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Observations from the Du Toit determination

Complaints after practice is sold

What happens when a practice is sold, and a complaint arises from a time before the transaction?

From the recent Du Toit determination by the FAIS Ombud, it emerges that Barrington Insurance Brokers (Pty) Ltd sold its book to Galileo Risk (Pty) Ltd on 19 March 2014 and stopped conducting business.

A complaint was laid with Ombud regarding an alleged non-compliance after a claim was rejected in 2012.

This Ombud wrote to Galileo, asking them to indicate why they should not be held liable for any consequence of the transaction involved in the complaint.

“A comprehensive response was received from Galileo’s attorneys explaining why their client cannot be held liable. For purposes of this determination it is not necessary to deal with this in any detail. I merely state that this Office accepts the explanation given by Galileo and there is no legal or factual basis to hold the latter liable.”

Unfortunately, no further details are given, which is a pity, as this is possibly an area which could have provided clarification to the industry.

Company deregistration

A second interesting aspect which emerges from this complaint concerns the liability of the two respondents cited in the determination.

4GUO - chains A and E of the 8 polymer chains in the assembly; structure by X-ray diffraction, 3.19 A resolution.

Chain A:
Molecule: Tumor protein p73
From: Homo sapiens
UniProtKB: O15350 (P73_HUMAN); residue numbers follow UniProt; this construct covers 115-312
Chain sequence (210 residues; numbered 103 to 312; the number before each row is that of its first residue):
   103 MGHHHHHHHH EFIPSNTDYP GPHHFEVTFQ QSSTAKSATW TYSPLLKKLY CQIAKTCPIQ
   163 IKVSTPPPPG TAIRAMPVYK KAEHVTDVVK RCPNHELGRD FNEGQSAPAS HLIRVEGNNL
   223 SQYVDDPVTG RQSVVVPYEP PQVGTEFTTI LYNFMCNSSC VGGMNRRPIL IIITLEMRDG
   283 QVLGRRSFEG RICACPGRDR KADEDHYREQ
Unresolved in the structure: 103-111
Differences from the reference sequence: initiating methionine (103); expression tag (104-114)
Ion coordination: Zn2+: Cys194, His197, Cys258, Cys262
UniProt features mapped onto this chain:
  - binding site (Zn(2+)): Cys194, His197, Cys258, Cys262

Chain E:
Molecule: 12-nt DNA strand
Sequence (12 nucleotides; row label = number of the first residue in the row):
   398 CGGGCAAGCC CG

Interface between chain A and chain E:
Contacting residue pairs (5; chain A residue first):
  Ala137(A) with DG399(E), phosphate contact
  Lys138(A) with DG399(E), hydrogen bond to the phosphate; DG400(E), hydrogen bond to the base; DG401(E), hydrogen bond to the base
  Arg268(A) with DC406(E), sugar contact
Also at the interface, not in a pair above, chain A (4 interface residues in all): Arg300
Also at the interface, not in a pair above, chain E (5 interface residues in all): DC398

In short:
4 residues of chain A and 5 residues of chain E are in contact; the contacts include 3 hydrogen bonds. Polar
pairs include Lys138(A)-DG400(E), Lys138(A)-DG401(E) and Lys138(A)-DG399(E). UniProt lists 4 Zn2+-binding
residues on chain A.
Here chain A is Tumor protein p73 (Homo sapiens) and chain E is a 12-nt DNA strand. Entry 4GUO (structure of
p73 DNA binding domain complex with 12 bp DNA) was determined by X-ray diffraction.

Barrington Insurance Brokers (Pty) Ltd informed the Ombud on 12 November 2014 that it was deregistered with the Financial Services Board in June 2014. Furthermore, it was also being deregistered from the Companies Registry (CIPC) and was a shell company with no business and no assets. It therefore indicated that the Ombud should deal with the complaint by communicating directly with the second respondent, John Frayne who, at all material times, was the managing director of Barrington.

“In the light of the current non-existent status of the first respondent (Barrington), the second respondent (Frayne) has taken responsibility for the acts and omissions of the first respondent in so far as it relates to the transaction in this complaint. The second respondent is nevertheless responsible by operation of law.”

It is interesting to note that, despite this, the Ombud ordered that the first and second respondents pay the complainant, jointly and severally, the one paying the other to be absolved, an amount of R249 700.

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